If there is a subject matter that should resonate with any audience at this point in history – arguably at any point in history – it is the clash of civilisations. The inability of human beings to communicate or even empathise, and the monstrous consequences that gap in misunderstanding leads to, is the foundational idea of Die Eroberung von Mexico (“The Conquest of Mexico”), and Wolfgang Rihm’s dense and frequently brilliant music. This Teatro Real production marks the first full staged performance of the opera outside of Germany, almost a quarter of a century after Rihm put the finishing touches to a score that took four years to complete. It is also one of two pieces the theatre has programmed in its desire to portray the arrival of Spaniards to the Americas. The second production, Purcell’s The Indian Queen, will open in November.

Georg Nigl © Javier del Real / Teatro Real
Georg Nigl
© Javier del Real / Teatro Real

Antonin’s Artaud’s theatre of cruelty is the basis on which this piece builds, which also includes poetry from Mexican Octavio Paz. Conceptually, it sounds like the perfect marriage: Artaud’s physical vision of theatre seems appropriate to illustrate the meeting of Conquistador Hernán Cortés (Cortez in the score) and the Aztec Montezuma, a meeting that epitomises our perverse ability to dehumanise others. Once dehumanised, cruelty is not only allowed but often also advisable. A threat has to be removed as a matter of urgency. There is no time to assess whether that threat actually exists. Both Artaud and Rihm work on the basis that words, and even the psychology of characters, matter less than what bodies communicate. Rihm does this by letting music – the non-verbal element – dictate what the text looks like, rather than working with a pre-existing libretto. “Music must be full of emotion, and emotion must be full of complexity”, Rihm has tellingly stated. This might not be far from the emotionalising of the intellect that Wagner proclaimed, even if the outcome follows an entirely different path.

Over ten minutes of trance-like percussion set the stage in a truly powerful way. The audience is literally surrounded by sound, with an orchestra pit divided in two sections placed at different heights plus a series of “music islands” at the side boxes and at the back of the theatre. Percussion truly is the cornerstone and the driving force of this orchestra throughout the entire piece. Harmony often complements percussion, through a tonality that is neither entirely abandoned nor fully endorsed. This results in moments of poignant if patchy peculiar beauty. A recorded choir fill the air with volatility and a somehow oneiric atmosphere. Alejo Pérez keeps a strong grip on the orchestra and leads with determination a score he has unquestionably thoroughly studied.

Montezuma and Cortez dominate the stage, their voices schizophrenically echoed by two additional singers and actors respectively. This achieves extraordinary results. Nadja Michael dives into the role of Montezuma and offers an outstanding vocal and dramatic performance. Her low echo, the contralto Katarina Bradić, embodies impossibly low sounds with warmth and colossal resonance. Her high echo, Caroline Stein, gets increasingly irritating with her pounding squeals.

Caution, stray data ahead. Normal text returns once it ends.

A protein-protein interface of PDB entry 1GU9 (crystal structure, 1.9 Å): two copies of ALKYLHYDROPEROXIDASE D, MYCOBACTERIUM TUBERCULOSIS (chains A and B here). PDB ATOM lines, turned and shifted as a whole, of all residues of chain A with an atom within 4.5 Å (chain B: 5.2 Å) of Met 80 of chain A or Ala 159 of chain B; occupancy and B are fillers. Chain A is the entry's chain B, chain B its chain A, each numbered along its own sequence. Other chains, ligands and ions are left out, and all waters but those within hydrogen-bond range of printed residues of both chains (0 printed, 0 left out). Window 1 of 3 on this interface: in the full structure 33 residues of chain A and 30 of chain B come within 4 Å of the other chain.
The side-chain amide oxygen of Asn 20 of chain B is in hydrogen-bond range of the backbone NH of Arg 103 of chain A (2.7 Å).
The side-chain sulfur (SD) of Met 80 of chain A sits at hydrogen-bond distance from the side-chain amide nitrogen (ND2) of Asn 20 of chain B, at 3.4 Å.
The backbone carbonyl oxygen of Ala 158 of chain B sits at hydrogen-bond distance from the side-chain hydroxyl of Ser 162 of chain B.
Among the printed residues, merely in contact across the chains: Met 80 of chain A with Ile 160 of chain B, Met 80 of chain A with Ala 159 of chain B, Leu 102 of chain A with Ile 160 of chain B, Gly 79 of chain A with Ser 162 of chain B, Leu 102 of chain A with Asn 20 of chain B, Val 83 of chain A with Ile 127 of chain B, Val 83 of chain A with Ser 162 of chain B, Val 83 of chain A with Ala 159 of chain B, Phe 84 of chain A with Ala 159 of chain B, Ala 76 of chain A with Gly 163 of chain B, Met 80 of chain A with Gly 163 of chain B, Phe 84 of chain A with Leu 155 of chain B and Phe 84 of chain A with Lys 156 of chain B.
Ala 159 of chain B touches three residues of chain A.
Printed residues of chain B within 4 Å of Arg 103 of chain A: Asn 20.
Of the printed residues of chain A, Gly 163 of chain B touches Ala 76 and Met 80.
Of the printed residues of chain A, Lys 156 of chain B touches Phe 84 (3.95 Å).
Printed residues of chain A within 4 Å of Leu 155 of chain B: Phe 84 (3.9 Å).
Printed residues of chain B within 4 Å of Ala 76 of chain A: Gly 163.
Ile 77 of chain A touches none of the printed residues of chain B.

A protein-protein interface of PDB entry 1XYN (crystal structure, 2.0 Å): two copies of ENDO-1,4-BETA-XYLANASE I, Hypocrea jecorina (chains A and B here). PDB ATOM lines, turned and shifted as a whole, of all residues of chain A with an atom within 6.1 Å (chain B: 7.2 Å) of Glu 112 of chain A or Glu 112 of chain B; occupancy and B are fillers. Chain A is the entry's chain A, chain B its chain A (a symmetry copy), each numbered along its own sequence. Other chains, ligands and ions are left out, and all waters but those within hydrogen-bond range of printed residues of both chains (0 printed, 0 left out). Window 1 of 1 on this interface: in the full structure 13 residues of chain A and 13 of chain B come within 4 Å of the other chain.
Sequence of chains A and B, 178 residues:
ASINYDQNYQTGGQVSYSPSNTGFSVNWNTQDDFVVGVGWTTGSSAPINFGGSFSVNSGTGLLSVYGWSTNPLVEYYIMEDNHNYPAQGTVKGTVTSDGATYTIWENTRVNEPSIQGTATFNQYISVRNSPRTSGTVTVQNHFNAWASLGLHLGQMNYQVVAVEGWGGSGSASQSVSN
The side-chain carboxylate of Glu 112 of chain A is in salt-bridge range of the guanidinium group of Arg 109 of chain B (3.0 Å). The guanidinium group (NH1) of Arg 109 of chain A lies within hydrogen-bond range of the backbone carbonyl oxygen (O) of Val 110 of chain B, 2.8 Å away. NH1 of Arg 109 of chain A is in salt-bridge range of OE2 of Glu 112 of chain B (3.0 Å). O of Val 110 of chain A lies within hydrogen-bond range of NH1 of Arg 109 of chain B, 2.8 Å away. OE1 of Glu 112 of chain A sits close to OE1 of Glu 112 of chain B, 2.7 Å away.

Georg Nigl, on the other hand, delivers a solid if not haunting enough Cortez. The two voices supporting him are one of the highlights of the evening, their ample repertoire of panting, growling and puffing having a troubling effect and provoking restlessness and apprehension.

These two characters and their corresponding acolytes are thrown onto a stage that combines the colourfulness of the Aztecs and the greyness of the Spaniards. The contrast initially works, and Alexander Polzin’s paintings make for an appealing start that matches Rihm’s belief that “music is painting in time”. However, it hits a wall as the Spaniards fail to come across as brutal and instead appear lifeless. The Aztecs, on the other hand, are never quite human either, which ironically makes it harder to commiserate with them. The clash is then devoid of tragedy in Pierre Audi’s conception of the story.

We should not expect, we are told, for this piece to have a standard argument, if such thing exists. Rather, it is conceived to present a series of situations that find in music their enhancing metaphors. While this is a valid proposal, the script is still the main problem with this work. “Neuter, masculine, feminine” is repeated ad nauseam and in so doing loses its ability to stand as a defiant statement – and instead becomes exasperating. Paz’s poem, beautiful as it is, does not quite work as a culmination of the four sections the piece is divided into. There may not be a need to follow a pattern or an argument thread, but there is certainly no point in basing music of this quality on a text that does not meet the same standard.

Montezuma and Cortez’s relationship of fear, attraction and necessity culminates in a quiet duet that almost vanishes into thin air as the production comes to an end. It is the only occasion where their voices are heard at the same time, hinting at the possibility of some love appearing between them. This is dwarfed by a clear loss of belief in coexistence and mutual understanding.

Overall, this is an uneven production with some remarkable moments and some missed opportunities. An experience worth having in any case.